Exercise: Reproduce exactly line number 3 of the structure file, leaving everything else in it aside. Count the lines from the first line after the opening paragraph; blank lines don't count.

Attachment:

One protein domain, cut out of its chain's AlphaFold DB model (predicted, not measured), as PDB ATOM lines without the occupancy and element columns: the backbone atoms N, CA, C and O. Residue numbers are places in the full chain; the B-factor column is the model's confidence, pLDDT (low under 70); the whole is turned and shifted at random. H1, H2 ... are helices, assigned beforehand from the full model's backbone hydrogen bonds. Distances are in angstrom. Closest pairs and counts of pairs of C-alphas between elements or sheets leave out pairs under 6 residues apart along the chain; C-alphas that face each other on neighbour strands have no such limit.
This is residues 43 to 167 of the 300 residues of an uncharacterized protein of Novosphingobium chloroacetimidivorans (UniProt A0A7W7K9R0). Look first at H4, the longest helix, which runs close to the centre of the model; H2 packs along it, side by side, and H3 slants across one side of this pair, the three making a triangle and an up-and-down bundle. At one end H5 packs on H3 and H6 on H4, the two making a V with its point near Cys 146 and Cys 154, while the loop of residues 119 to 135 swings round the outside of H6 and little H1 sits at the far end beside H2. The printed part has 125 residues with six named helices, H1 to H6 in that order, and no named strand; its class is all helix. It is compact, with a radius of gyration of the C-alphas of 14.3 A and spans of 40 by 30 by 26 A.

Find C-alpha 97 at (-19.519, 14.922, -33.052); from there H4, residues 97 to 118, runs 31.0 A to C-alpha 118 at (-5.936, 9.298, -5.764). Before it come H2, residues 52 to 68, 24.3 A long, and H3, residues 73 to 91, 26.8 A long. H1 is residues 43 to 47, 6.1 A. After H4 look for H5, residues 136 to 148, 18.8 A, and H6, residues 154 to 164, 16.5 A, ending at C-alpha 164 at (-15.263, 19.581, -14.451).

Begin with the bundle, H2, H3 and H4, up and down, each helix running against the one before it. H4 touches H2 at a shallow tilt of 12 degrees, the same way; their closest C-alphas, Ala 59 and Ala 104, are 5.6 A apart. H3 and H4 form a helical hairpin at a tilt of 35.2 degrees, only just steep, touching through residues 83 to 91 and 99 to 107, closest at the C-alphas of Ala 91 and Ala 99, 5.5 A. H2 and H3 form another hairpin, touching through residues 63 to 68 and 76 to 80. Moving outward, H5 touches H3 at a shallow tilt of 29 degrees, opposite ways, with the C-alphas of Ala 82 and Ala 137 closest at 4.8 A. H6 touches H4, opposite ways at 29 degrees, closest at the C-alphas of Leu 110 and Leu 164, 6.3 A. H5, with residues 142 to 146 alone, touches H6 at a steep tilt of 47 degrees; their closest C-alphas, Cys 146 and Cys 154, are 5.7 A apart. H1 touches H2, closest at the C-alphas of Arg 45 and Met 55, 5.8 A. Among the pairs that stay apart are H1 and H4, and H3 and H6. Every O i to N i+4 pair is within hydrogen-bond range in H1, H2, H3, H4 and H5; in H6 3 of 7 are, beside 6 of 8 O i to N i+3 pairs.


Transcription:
Begin with the bundle, H2, H3 and H4, up and down, each helix running against the one before it. H4 touches H2 at a shallow tilt of 12 degrees, the same way; their closest C-alphas, Ala 59 and Ala 104, are 5.6 A apart. H3 and H4 form a helical hairpin at a tilt of 35.2 degrees, only just steep, touching through residues 83 to 91 and 99 to 107, closest at the C-alphas of Ala 91 and Ala 99, 5.5 A. H2 and H3 form another hairpin, touching through residues 63 to 68 and 76 to 80. Moving outward, H5 touches H3 at a shallow tilt of 29 degrees, opposite ways, with the C-alphas of Ala 82 and Ala 137 closest at 4.8 A. H6 touches H4, opposite ways at 29 degrees, closest at the C-alphas of Leu 110 and Leu 164, 6.3 A. H5, with residues 142 to 146 alone, touches H6 at a steep tilt of 47 degrees; their closest C-alphas, Cys 146 and Cys 154, are 5.7 A apart. H1 touches H2, closest at the C-alphas of Arg 45 and Met 55, 5.8 A. Among the pairs that stay apart are H1 and H4, and H3 and H6. Every O i to N i+4 pair is within hydrogen-bond range in H1, H2, H3, H4 and H5; in H6 3 of 7 are, beside 6 of 8 O i to N i+3 pairs.